What the fuck is that? I mean, really, this is beyond sad.

        You email the guy on christmas, flame the hell out of him, and say you're not going to respond? Way to go buddy, you're a real winner. I'm sure the Perl community would benefit from more people like you.

        Is this really what CPAN was meant for? I don't think so. Maybe it's time to get a life and stop trying to tear everything down. You aren't accomplishing anything.

      Nice to see a constructive reply :)

      One more I'd add to the list is the module is free, Juerd didn't pay anything for it, he doesn't have to use it if he doesn't want to. A slight "namespace pollution" really doesn't hurt anything.

        Being "free" doesn't cut it. Samoneala, Maleria and the common cold are all free, but we do our best to not perpetuate them.

        Utilising the storage and system management facilities of CPAN is not free, nor is the time spent a analysing each module before using it, or for those poor souls that make the mistake of utilising badly broken modules, the cost of the errors that result or the clean up that would be required.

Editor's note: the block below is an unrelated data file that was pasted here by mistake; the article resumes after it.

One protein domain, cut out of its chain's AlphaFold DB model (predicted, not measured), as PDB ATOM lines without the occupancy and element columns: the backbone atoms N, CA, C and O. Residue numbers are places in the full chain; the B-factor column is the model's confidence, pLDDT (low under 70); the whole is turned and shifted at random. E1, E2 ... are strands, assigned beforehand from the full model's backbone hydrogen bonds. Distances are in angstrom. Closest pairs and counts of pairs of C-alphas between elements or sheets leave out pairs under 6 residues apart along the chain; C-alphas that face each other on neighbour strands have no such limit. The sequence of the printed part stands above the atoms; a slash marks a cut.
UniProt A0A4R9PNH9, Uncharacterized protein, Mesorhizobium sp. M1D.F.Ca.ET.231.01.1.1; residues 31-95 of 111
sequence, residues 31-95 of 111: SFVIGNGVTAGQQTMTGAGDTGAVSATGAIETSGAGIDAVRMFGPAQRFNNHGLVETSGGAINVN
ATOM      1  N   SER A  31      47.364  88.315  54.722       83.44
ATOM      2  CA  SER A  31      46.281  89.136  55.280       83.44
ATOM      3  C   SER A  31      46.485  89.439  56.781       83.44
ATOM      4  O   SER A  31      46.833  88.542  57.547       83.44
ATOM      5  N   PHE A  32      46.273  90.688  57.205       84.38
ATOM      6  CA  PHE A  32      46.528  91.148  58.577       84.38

Examine what is said, not who speaks.

Re: Handy dandy CPAN pollution
by John M. Dlugosz (Monsignor) on Dec 26, 2002 at 04:14 UTC
    I'm sure there's a lot of junk, and perhaps we need a peer-review value as well as the existing categories for alhpa/beta/release and whatnot. In this case, the fact that we can't tell what it does without reading the code means that nobody will use it for other than amusement purposes. I have a bigger issue with one that claims to do what I'm looking for but is really junk.